Identify, Intervene, and Tailor Therapy

When a sepsis bundle is triggered, prompt empiric therapy with a broad-spectrum antibiotic is the primary intervention.8 At the same time, good antibiotic stewardship calls for preliminary blood work and other testing prior to the administration of the empiric antibiotic to ensure that the specific antibiotic therapy is tailored to the patient.1,8 Not only is this critical in order to determine the “right antibiotic, at the right dose, for the right duration”, it prevents the clinician from overusing an empiric therapy once the etiology of the infection is determined.1 Local antimicrobial resistance data should also be as part of good antibiotic stewardship when an initial empirical antibiotic regimen is started. An expert review of the antibiotic therapy after an agent has been prescribed, including suggestions for optimizing use, is also considered a “foundational  intervention” in an effective ASP. 1

Advancing Decision-Making in Antimicrobial Stewardship

Other best practices aligned with the CDC’s Core elements that can assist the ASP team in optimal clinical decision-making and antibiotic prescribing in both sepsis and other infections include:

  • Integration and standardization of digital prompts and data analytics in identifying patient deterioration.5
  • Information technology add-ons that provide clinical decision-making support tools. 4
  • Access to rapid diagnostics in microbiology to ensure patients are receiving the right antibiotic tailored to their specific needs.1,8

In summary, empowering clinicians to use evidence-based, thoughtful, and informed approaches to antibiotic prescribing and management improves clinical outcomes and reduces adverse events and microbial resistance.


References

1. The Core Elements of Hospital Antibiotic Stewardship Programs: 2019, Centers for Disease Control and Prevention, US Department of Health and Human Services 2019. https://www.cdc.gov/antibiotic-use/healthcare/pdfs/hospital-core-elements-H.pdf Accessed January 2, 2020.

2. New, Revised Antimicrobial Stewardship Requirements for Ambulatory Health Care Organizations Introduced, News Release, The Joint Commission, June 2019. https://www.jointcommission.org/en/resources/news-and-multimedia/news/2019/06/new-revised-antimicrobial-stewardship-requirements-for-ambulatory-health-care-organizations-introduc/Accessed January 2, 2020.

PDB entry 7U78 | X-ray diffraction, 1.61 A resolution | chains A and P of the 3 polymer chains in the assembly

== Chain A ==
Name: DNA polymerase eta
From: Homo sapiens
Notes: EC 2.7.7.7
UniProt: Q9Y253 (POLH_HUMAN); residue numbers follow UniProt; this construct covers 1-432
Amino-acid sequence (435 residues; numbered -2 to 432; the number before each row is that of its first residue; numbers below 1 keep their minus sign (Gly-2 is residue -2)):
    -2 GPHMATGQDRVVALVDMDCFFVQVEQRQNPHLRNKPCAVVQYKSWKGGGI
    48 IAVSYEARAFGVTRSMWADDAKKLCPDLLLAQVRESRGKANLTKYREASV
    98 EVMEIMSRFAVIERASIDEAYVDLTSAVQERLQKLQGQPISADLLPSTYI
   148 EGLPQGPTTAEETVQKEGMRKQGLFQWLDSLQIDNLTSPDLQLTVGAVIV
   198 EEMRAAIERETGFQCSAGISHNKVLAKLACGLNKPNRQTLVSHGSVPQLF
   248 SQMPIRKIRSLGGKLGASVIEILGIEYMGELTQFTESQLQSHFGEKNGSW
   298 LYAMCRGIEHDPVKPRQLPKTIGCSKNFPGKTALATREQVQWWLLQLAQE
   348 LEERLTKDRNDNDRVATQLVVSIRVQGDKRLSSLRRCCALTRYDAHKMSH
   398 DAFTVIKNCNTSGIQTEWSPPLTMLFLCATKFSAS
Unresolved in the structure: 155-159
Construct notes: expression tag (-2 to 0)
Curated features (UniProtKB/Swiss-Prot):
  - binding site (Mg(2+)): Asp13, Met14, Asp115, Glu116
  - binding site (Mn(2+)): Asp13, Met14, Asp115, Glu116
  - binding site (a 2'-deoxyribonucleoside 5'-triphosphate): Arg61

3. The Expanding Role of Antimicrobial Stewardship Programs in Hospitals in the United States: Lessons Learned from a Multisite Qualitative Study, The Joint Commission Journal on Quality and Patient Safety, February 2018. https://www.ncbi.nlm.nih.gov/pubmed/29389462Accessed January 2, 2020

4. Essential Resources and Strategies for Antibiotic Stewardship Programs in the Acute Care Setting, Clinical Infectious Diseases, March 2018. https://www.researchgate.net/publication/324089755_Essential_Resources_and_Strategies_for_Antibiotic_Stewardship_Programs_in_the_Acute_Care_SettingAccessed January 3, 2020

5. Identifying Patients with Sepsis On The Hospital Wards, Chest, June 2017, https://psnet.ahrq.gov/issue/identifying-patients-sepsis-hospital-wards  Accessed January 4, 2020.

6. The Surviving Sepsis Campaign Bundle: 2018 Update, Copyright © 2018 by the Society of Critical Care Medicine and the European Society of Intensive Medicine. http://www.survivingsepsis.org/SiteCollectionDocuments/Surviving-Sepsis-Campaign-Hour-1-Bundle-2018.pdfAccessed January 4, 2020

7. The New “Hour-One” Sepsis Bundle: Key Takeaways and Controversies, Nursing Center, June 2018. https://www.nursingcenter.com/ncblog/june-2018/hour-one-sepsis-bundleAccessed January 4, 2020

8. Diagnosis and Management of Sepsis, Clinical Medicine 2018. https://www.ncbi.nlm.nih.gov/pmc/articles/PMC6303466/pdf/clinmed-18-2-146.pdfAccessed January 4, 2020